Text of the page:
Call for legal consistency in Balcombe anti-fracking trials

The defence solicitor in a court case arising from the Balcombe anti-fracking demonstrations said today the law should be applied consistently to all the protestors who were arrested.

Shahida Begum was speaking during the trial of Nick Ward, an environmental campaigner from Cambridge, who was arrested at Cuadrilla’s oil exploration site at Balcombe on September 20th last year. He was charged with obstructing the highway and criminal damage. Mr Ward denies the charges.

Miss Begum told Horsham Magistrates Court Mr Ward’s conduct on the obstruction charge had little to distinguish it from that of another protestor whose separate trial in November last year was discontinued. In that case, District Judge Peter Crabtree questioned whether an offence had been committed and the Crown Prosecution Service decided it would not be in the public interest to continue.

Miss Begum said “There is a principle in public law that people should be dealt with consistently.” She asked “Why was that case not proceeded with when the facts are indistinguishable?” She said all the Balcombe anti-fracking cases were being handled by the same member of staff at the Crown Prosecution Service so there was no reason why they should not be dealt with consistently.

The prosecution alleged that Mr Ward caused an obstruction by walking with his dog in front of police officers escorting a lorry into Cuadrilla’s site at Lower Stumble in Balcombe. The court saw a video clip, lasting about three minutes, which showed the police escort, followed by Mr Ward being arrested and put in a police van.

PC Jack Simms, the arresting officer who is based with Kent Police, said the sole purpose of the police was to allow the vehicle into the site. “We were there for the safety of the lorry and the protestors.”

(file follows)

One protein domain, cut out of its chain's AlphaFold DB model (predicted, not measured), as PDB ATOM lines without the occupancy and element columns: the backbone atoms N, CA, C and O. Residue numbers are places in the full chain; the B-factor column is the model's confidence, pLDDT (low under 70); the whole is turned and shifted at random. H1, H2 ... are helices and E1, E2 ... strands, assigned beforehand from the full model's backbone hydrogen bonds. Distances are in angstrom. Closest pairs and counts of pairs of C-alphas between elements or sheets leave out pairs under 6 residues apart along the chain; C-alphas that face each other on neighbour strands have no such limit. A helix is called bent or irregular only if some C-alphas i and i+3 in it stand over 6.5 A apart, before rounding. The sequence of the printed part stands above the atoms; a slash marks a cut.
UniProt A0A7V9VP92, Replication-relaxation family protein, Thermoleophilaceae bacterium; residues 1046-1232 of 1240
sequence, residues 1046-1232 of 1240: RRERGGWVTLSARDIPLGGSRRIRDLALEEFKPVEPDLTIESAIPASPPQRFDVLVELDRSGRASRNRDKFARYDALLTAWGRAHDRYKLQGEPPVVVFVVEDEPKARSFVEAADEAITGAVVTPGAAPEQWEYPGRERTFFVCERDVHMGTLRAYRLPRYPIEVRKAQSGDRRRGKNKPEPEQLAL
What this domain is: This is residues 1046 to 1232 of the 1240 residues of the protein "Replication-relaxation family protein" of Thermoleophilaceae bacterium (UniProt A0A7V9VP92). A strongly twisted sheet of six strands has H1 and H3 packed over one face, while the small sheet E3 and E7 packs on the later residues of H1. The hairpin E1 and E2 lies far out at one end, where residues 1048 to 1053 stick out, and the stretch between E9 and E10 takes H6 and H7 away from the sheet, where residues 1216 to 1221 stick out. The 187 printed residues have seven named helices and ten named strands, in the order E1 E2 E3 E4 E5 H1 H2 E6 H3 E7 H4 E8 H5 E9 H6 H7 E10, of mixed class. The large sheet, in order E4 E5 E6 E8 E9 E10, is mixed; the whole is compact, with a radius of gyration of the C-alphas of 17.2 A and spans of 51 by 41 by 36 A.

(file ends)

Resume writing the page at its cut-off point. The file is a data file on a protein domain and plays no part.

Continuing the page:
PC Simms said Mr Ward had been moving slower than everyone else. But, under cross-examination by Miss Begun, he acknowledged that Mr Ward had kept moving.

The court also heard prosecution evidence that when Mr Ward was put in a cell at Crawley Police station he had asked for a pencil. He is alleged to have used the pencil to write on the cell wall: “Fracking contaminates H2O. It is a crime against the natural world,” and “Fracking is criminal pollution”. Jonathan Edwards, prosecuting, said Mr Ward also added the words “fracking” and “= contaminated” either side of a notice which said “Not drinking water”.

The trial was adjourned after the prosecution case. The defence proposes to use Articles 10 and 11 of the European convention on Human Rights to support Mr Ward’s not guilty plea. Article 10 gives people a right to freedom of expression and Article 11 protects participants in peaceful assemblies from interference by the state.

District Judge Adrian Turner said the case hinged on whether Mr Ward’s arrest and prosecution were justified. But he said public safety was an important consideration. “I am not aware of any case, European or domestic, where it was held that the right of expression trumped the safety of the public.”

He adjourned the trial until March 7th for the two sides to exchange further legal documents.

3 replies »

  1. I hope it can be clarified that the argument of ‘public safety’ cannot be used to justify abuse of people’s Right to Protest. In almost every protest situation, given that there will be other people around, a point about safety can be raised, but, in the reverse of District Judge Turner’s way of looking at it,- “I am not aware of any case, European or domestic, where it was held that the right of expression trumped the safety of the public”. it should instead be, that ‘safety of the public” must never be used to trump the Human Right to Protest – or Freedom of Expression. For example, if someone holds a banner, and there is someone else nearby, that could be cited as an issue of public safety – (what if they dropped the banner?!) – but it is also an infringement of Human Rights to not allow banners to be held.. Judge’s should look very hard to see if they actually harbour prejudice about protest, and if they can’t see it themselves, we might.

    • Hi Beki
      Thanks for your comment. You make a very good point. I included the judge’s remarks on this issue because it seemed very significant to me. If this is how the law is interpreted there are serious implications.

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